Baseball & World War II: New Book Examines the Home Front and the Front Lines
Major changes happened in the world of baseball just after World War II, representing a unique period in the sport's history. Seasons were tenuous during the war. Hundreds of ballplayers left their teams to join the military and were replaced by players who were ineligible to fight, or whose better playing days were behind them.
"I thought that the people who write about baseball don't know about World War II, and the people who write about World War II don't know about baseball. And yet the two have this great connection and have over the generations," writer John Klima says.
His book, The Game Must Go On, follows the stories of Detroit Tigers MVP Hank Greenberg, one of the most popular and powerful athletes in America, and Pete Gray, a one-armed outfielder who overcame incredible odds to become a professional baseball player.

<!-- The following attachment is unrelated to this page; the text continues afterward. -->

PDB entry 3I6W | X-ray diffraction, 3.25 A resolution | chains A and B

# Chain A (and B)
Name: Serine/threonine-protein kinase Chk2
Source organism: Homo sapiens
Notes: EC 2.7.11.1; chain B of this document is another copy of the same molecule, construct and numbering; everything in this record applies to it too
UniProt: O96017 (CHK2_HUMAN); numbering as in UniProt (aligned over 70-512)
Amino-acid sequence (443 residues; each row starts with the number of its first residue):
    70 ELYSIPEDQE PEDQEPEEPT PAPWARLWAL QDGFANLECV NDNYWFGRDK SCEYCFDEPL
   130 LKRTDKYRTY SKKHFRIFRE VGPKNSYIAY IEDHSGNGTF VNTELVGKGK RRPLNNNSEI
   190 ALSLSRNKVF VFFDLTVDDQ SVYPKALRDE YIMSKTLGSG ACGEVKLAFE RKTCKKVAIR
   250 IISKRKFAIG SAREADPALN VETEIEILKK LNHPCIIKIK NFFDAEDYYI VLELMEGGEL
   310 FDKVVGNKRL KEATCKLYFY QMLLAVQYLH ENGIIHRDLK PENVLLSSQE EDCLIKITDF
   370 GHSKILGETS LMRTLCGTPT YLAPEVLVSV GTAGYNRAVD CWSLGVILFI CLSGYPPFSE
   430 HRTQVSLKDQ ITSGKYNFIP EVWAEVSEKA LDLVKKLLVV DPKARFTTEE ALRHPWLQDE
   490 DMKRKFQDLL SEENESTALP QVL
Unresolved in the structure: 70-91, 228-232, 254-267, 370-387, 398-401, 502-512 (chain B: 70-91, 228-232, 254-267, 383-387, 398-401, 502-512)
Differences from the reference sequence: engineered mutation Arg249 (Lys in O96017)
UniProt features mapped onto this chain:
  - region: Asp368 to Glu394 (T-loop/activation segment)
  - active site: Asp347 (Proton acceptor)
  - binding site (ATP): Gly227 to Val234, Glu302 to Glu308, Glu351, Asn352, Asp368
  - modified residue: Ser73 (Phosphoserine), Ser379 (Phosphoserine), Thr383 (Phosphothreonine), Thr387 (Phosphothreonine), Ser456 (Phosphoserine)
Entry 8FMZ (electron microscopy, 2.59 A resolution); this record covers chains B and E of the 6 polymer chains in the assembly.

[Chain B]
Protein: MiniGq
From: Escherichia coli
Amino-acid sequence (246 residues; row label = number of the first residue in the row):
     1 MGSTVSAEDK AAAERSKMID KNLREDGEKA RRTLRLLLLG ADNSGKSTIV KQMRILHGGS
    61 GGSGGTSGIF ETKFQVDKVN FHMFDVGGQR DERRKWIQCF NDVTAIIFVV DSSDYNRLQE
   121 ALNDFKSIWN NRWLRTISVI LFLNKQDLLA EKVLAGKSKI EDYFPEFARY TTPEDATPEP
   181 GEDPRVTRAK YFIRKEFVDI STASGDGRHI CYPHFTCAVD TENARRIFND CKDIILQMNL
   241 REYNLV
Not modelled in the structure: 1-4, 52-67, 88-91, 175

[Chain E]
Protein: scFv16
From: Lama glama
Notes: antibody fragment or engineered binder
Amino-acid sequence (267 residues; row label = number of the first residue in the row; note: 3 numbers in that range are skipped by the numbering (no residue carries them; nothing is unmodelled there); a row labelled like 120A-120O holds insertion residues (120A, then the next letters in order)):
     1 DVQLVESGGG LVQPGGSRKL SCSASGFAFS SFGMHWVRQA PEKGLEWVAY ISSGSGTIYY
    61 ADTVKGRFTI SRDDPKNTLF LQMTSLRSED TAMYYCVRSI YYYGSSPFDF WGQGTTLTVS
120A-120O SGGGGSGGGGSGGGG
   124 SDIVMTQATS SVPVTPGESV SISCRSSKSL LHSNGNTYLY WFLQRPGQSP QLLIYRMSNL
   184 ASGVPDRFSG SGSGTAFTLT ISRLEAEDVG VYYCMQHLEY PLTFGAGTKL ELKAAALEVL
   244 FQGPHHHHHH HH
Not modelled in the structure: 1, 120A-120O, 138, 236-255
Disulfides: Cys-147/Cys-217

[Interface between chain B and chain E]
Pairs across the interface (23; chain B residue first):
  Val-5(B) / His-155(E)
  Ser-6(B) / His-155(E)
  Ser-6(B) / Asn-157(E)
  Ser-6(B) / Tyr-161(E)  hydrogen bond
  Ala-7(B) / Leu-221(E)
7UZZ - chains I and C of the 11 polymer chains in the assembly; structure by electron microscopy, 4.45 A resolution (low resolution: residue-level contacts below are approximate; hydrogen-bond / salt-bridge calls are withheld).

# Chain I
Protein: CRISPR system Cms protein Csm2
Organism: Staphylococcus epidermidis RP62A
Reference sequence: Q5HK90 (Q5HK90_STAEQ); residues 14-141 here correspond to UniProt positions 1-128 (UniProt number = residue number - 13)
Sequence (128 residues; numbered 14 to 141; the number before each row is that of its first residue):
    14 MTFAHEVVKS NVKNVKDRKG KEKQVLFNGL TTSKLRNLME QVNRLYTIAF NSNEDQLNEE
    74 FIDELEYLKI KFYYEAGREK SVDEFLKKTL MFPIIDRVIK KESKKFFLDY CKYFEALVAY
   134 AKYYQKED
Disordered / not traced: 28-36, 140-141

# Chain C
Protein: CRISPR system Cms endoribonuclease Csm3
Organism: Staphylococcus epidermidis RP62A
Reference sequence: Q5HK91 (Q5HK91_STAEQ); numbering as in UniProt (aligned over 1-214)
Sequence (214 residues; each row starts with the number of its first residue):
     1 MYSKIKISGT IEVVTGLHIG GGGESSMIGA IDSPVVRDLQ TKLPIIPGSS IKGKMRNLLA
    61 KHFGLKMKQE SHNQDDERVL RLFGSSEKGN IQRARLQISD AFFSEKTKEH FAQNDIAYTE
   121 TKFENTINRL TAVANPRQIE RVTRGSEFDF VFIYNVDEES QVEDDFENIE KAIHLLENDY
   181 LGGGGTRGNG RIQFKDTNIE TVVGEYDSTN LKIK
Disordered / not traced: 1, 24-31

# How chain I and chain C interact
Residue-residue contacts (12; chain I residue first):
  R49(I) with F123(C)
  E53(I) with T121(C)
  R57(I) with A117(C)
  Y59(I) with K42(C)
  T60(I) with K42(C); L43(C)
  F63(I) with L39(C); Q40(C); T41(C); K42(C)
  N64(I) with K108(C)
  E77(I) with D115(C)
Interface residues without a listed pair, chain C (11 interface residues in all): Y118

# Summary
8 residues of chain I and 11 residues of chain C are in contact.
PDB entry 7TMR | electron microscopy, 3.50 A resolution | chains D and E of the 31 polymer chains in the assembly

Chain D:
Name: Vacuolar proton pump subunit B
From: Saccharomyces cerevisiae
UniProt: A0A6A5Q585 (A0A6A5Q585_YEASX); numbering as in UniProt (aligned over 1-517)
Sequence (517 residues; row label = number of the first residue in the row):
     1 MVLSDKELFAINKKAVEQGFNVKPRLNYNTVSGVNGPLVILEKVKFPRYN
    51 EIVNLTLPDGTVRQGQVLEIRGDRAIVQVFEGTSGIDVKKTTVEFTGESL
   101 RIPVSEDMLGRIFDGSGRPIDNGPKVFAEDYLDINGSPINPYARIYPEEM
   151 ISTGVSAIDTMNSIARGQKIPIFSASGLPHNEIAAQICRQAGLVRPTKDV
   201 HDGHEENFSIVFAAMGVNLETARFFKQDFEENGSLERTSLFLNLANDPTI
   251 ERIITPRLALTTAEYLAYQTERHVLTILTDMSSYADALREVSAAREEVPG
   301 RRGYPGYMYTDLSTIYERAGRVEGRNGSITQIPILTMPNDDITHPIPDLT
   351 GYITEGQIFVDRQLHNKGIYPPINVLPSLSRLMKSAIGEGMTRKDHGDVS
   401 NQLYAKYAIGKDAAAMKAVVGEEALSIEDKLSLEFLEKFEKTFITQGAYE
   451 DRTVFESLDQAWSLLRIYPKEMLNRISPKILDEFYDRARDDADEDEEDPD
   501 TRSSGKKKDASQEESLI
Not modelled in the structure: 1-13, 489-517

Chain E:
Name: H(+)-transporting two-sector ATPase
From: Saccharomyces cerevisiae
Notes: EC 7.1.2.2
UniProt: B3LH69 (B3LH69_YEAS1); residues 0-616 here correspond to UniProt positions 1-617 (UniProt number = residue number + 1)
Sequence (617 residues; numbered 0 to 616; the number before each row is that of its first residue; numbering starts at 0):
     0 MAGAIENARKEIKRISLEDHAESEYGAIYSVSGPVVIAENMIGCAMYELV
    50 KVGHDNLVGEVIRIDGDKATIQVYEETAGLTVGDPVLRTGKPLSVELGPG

Hank Greenberg decided to join the war effort after the attacks on Pearl Harbor in December of 1941, while Pete Gray stayed to keep the game of baseball going. President Roosevelt himself debated on stopping all professional baseball games for the good of the war, but in doing so, risked losing vital American morale.
"When a country is in a big war...everyone plays a part. Everyone does their own thing that years later you can look back and say, 'well, that guy was a hero.' Well, there were a lot of heroes. You just haven't heard of all of them," Klima says.